Creative Resource Management: Back to the Basics
The more resources you have and the more work you must do, the more difficult it is to have the right person working on the right tasks to keep projects on time, within budget and in line with your clients’ expectations.
In fact, the proliferation of timelines, matrices and seemingly inevitable scheduling conflicts can be downright dizzying for a project manager. But don’t lose hope. Here are seven ways to get your projects back on track by revisiting the basics of creative resource management.
1) Know what you have
Effective resource planning starts with knowing the creatives in your organization, how they work and what they can do. Create a resource pool that centralizes information on availability and projects. Compile a calendar of project deadlines and check for freelancers who may be available to help your internal team. Improve your resource forecasting by determining how long projects will take based on similar work that you completed previously.
2) Determine what you need
Organization is a key tenet of excellent resource management. Produce realistic timelines and budgets for your projects based on the work required. Then, determine what resources you will need to complete each project on time and within budget by allocating creatives for each of the tasks involved. You may not be able to assign team members yet but you should at least identify resources by job function.
3) Get what’s available
Submit requests for resources formally if necessary but arrange for the involvement of particular team members informally at a minimum to get the right creative resource. Optimize a resource’s usage by allowing enough time for them to get up to speed but not so much time that they are waiting idly for their portion of the project to begin. Escalate your requests to higher management if needed to ensure that you get the right resource at the right time.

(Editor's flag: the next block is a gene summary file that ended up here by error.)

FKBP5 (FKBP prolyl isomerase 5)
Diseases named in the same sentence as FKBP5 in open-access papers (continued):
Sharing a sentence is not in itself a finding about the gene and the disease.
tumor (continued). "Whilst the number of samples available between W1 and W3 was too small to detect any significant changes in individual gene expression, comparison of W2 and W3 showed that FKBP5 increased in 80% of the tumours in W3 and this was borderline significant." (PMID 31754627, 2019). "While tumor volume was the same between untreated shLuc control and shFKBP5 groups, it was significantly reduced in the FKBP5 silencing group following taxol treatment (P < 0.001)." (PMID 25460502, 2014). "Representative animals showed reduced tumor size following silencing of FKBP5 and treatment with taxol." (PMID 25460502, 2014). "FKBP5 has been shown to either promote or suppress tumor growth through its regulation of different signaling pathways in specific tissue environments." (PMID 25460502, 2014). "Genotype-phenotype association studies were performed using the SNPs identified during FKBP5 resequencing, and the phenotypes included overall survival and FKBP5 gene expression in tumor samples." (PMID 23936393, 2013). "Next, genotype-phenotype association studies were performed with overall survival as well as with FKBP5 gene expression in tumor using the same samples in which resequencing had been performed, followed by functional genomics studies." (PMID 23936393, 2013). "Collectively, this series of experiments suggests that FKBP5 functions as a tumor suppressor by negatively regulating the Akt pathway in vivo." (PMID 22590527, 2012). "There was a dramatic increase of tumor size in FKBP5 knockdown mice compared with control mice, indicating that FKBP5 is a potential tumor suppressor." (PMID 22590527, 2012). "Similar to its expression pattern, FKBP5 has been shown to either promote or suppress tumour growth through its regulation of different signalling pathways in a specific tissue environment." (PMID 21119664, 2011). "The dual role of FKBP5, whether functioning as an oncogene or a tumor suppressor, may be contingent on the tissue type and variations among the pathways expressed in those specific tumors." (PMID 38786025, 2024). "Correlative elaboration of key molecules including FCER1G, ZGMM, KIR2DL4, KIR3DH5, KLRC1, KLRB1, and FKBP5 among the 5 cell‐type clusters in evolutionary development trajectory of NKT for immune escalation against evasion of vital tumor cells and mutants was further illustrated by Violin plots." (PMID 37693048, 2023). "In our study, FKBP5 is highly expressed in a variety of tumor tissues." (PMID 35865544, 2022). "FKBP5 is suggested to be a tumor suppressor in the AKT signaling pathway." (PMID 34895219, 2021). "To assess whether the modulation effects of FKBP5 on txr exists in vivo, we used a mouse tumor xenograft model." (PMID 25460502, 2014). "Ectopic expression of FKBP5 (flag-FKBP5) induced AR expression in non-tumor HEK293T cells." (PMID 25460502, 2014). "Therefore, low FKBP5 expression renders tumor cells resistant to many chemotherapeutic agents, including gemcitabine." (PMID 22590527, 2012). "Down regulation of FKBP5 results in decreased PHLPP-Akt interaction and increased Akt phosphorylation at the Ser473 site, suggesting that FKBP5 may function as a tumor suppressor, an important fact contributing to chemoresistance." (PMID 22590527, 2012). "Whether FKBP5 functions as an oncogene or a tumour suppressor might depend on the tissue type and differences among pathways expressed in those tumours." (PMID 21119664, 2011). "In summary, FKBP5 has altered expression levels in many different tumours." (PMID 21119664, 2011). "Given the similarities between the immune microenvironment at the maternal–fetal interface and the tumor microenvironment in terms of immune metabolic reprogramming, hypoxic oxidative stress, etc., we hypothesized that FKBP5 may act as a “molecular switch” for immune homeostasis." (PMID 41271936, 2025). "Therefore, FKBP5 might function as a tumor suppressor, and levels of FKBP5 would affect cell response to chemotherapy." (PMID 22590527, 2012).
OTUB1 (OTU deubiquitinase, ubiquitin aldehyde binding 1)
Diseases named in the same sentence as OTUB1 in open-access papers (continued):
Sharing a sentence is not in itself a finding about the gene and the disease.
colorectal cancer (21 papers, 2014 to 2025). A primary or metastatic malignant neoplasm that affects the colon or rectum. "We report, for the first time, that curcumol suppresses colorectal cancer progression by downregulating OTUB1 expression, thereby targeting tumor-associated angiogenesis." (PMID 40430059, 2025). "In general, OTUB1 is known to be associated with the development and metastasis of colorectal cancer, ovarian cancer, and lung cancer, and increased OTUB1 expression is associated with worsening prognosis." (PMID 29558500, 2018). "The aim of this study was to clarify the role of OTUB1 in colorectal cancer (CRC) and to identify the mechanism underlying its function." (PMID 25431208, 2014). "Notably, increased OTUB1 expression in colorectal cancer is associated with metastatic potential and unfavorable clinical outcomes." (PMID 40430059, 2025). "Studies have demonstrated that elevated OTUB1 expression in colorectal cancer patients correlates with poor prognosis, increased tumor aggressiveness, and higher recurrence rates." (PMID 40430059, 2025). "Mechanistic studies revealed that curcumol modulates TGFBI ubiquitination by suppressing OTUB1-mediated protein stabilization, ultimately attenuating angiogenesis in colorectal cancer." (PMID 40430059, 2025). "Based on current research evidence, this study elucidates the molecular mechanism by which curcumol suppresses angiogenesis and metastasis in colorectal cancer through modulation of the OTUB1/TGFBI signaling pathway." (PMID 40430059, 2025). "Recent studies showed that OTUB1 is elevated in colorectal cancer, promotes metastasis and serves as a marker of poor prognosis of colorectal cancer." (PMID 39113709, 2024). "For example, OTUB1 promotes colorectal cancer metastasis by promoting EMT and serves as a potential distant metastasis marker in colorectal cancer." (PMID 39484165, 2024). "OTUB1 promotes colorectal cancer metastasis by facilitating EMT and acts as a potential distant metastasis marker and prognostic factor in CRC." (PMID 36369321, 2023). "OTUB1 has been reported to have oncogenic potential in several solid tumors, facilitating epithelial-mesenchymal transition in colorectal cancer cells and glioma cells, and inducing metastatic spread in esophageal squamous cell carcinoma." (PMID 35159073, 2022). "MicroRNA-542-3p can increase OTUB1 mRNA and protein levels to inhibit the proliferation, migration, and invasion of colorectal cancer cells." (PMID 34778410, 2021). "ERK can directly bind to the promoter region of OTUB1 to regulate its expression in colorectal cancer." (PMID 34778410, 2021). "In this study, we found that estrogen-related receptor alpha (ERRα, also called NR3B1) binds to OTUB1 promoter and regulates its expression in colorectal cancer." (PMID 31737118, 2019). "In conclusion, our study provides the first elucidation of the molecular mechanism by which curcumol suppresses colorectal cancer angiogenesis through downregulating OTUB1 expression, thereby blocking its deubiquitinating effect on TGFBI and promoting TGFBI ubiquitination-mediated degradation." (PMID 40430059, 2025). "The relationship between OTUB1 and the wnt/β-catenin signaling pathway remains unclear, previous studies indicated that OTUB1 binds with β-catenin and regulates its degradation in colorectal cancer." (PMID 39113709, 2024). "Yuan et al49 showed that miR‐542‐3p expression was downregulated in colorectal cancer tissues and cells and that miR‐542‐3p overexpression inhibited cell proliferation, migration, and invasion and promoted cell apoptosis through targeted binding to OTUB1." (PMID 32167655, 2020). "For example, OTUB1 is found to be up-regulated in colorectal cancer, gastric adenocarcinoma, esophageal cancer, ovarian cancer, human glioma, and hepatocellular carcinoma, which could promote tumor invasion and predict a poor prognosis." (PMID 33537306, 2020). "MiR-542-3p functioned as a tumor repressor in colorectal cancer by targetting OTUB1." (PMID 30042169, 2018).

4) Manage performance
Clear, consistent communication helps you keep your team on track. Clarify your expectations for deadlines and quality, then confirm that each creative understands them individually and that your team’s efforts are aligned holistically. Hold each team member responsible for meeting their deadlines so that they can rotate to other projects as planned and that you can pull in other resources that have been assigned to the next task(s) as scheduled. Encourage compliance with schedules by recognizing creatives for their efforts and rewarding their performances when appropriate.
5) Re-forecast regularly
Manage workloads with resource management software that shows you who is working on what at any given moment. Forecast and reforecast project resource actuals and projections at least weekly to ensure that you use resources where and when they are needed. If one project is behind and another ahead, shift resources from the latter to the former whenever possible so that all of your work stays on track. Monitor capacity tracking reports so that you can maintain an adequate—but not excessive—supply of resources to satisfy demand.
6) Leverage technology
Integrated project management software can save you time by tracking time spent and simplifying the preparation and processing of timesheets. You can also identify available resources at a glance and free up time for creative resource management by streamlining and automating processes like managing tasks in progress and obtaining client feedback and approval.
7) Prepare for the unexpected
Even the best-laid plans for creative resource management go awry. You could find yourself short-staffed due to unexpected absences, unanticipated work or tasks that take longer than expected to complete. Protect against possible problems by developing a backup plan.
Knowing who is working on what and when is essential for keeping your projects on schedule. When creative resource management gets complicated, get your projects back on track by getting back to the basics of creative resource management.
About The Author
Ron began a career in the software industry at 13, while working with his father. He's become an expert in job cost and project management for creative teams.